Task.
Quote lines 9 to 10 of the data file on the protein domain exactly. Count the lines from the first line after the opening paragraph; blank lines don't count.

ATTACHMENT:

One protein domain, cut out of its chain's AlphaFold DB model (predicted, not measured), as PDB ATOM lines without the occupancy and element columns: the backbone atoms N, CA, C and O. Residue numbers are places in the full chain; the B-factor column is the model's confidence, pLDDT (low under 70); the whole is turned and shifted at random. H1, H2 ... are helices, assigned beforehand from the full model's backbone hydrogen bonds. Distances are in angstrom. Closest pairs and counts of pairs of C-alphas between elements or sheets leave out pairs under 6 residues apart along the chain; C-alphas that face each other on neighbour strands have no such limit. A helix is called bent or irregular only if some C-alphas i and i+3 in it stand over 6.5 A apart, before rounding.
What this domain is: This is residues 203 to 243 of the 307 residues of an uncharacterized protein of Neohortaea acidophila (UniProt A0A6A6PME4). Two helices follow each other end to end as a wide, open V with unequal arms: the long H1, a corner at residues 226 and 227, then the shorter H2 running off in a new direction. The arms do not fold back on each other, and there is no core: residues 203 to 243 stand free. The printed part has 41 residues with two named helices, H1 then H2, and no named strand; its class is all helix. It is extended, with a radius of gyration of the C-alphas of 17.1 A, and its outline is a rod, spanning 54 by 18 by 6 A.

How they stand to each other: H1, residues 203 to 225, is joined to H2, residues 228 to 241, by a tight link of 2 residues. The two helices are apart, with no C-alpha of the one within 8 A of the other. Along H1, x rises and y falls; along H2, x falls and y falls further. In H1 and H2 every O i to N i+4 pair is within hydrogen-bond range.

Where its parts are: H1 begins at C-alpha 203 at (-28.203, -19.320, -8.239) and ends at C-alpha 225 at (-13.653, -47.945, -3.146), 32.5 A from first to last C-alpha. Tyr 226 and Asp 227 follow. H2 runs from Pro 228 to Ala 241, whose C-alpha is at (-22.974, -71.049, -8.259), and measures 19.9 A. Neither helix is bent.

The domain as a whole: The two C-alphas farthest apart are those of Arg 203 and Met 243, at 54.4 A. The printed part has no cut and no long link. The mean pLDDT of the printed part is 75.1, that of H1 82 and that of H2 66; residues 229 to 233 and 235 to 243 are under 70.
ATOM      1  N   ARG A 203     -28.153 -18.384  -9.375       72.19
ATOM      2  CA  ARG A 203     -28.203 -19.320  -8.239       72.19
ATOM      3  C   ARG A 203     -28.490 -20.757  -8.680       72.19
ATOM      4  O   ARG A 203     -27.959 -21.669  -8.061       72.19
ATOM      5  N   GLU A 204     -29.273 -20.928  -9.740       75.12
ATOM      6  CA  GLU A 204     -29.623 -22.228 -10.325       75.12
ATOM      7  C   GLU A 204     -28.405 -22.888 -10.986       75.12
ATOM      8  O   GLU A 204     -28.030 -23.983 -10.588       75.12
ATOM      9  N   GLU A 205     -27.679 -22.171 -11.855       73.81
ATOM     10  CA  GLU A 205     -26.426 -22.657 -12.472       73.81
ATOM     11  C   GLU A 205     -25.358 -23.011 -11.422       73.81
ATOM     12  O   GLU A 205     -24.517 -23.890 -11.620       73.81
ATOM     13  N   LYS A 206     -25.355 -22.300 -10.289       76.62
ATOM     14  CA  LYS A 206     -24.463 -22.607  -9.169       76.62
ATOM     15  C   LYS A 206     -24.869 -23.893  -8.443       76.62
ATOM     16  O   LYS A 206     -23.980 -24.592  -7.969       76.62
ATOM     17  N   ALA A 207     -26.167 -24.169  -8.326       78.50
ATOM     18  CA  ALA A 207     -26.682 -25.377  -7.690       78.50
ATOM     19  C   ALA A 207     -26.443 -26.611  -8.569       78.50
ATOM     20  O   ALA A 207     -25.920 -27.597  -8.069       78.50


ATOM      5  N   GLU A 204     -29.273 -20.928  -9.740       75.12
ATOM      6  CA  GLU A 204     -29.623 -22.228 -10.325       75.12